I was told that in Afghanistan there are two major languages Pashto and Dari, and when you live in Afghanistan you will find that almost all the Afghanistanis could speak Dari and fewer people could ...
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92 views

Accents and dialects

How are dialects formed? Are they always a diverging branch from the main language or can they be the fruit of a converging process between different languages because of cultural pressure? Also, ...
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Can Italians understand dialects such as Ligurian and Venetian?

Can Italians speaking the modern Italian dialect (which is derived from Tuscan) understand old Italian dialects such as Ligurian and Venetian? What would the English analog be? Would it be like ...
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Do dialects without the meet-meat merger neutralize the distinction in some contexts?

For many dialects of English (including my own) multiple historical lexical sets are merged into one "FLEECE" set (this diaphoneme can be represented with IPA /iː/). I've read about the basics of the ...
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1answer
95 views

Symbols to indicate different dialects in text

I'm writing a cross-dialectical description with three distinct dialects, and would like to indicate with a superscript symbol which dialect a given word/phrase comes from to aid the reader. I thought ...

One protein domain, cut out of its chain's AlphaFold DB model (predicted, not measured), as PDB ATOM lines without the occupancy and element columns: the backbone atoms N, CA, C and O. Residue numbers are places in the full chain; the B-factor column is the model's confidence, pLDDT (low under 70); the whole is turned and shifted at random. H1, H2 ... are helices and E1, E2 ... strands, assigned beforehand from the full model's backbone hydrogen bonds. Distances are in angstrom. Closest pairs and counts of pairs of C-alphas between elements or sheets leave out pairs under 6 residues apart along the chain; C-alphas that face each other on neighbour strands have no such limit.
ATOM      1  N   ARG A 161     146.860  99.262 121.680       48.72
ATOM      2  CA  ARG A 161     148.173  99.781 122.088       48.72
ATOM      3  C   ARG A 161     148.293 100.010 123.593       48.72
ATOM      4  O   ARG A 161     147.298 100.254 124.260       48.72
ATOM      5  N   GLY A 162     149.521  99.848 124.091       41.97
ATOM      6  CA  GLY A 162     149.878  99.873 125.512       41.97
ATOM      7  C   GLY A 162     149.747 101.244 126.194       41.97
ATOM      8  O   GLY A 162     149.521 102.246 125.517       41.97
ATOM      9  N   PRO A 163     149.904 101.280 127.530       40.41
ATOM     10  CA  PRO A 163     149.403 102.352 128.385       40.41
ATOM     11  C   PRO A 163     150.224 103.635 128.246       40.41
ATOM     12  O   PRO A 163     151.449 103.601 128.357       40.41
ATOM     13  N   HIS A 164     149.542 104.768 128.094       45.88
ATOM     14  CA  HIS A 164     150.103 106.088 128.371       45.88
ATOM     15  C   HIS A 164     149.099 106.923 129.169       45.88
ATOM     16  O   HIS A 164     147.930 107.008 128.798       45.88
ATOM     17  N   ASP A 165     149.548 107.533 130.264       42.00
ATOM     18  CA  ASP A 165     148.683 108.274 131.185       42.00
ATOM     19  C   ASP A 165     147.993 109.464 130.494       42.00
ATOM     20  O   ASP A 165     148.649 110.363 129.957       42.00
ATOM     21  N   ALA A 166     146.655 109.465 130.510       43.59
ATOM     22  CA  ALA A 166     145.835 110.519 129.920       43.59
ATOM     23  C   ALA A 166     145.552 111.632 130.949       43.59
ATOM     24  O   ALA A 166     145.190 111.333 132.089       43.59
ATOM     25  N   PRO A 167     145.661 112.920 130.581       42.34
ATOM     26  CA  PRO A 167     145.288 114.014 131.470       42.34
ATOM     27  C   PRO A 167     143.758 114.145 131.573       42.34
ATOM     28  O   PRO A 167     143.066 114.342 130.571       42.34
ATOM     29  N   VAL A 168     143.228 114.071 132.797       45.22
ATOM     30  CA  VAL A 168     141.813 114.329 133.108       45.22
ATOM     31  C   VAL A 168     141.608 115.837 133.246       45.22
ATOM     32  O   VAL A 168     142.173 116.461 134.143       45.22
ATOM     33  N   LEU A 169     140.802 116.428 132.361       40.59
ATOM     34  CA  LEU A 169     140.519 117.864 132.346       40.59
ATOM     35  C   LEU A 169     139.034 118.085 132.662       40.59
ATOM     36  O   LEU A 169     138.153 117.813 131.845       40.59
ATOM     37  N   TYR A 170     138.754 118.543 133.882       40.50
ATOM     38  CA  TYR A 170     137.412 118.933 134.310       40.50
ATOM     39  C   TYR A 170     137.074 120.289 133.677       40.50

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212 views

Where does my weird way of saying 'no' comes from?

At least in the region of Brazil where I come from (triângulo mineiro, Brazilian Texas I'd say.. we are considered the farmers of the Brazil also because of our accent ) people have a very weird way ...
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Is diphthongising [ʌ] as [ʌɪ] novel or an accent feature?

I have noticed some speakers diphthongising [ʌ] as [ʌɪ]. For example, in Bea Miller’s Young Blood, she pronounces “young blood” as [jʌɪŋ blʌɪd] and “us” as [ʌɪs]. Has this been documented elsewhere? ...
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How distinct do two language varieties need to be in order to consider their alternating usage to be an act of code-switching?

I was recently thinking about code-switching (i.e. switching between languages within a sentence, social exchange, phrase, etc.) Would switching between dialects or accents of the same language under ...
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Globalized mass-media deterring language or dialects differentiation

I was wondering about how strong are the region-wide or country-wide mass-media institutions (be them newspapers or TV channels) as deterrent of language or dialects differentiation. For example, a ...
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How can a Language or a Dialect be incorrect or inferior than some other one?

The question is that can one say that a Language or a Dialect is grammatically incorrect? What if I say, Sanskrit is grammatically incorrect modern Hindi This doesn't make sense. We cannot compare ...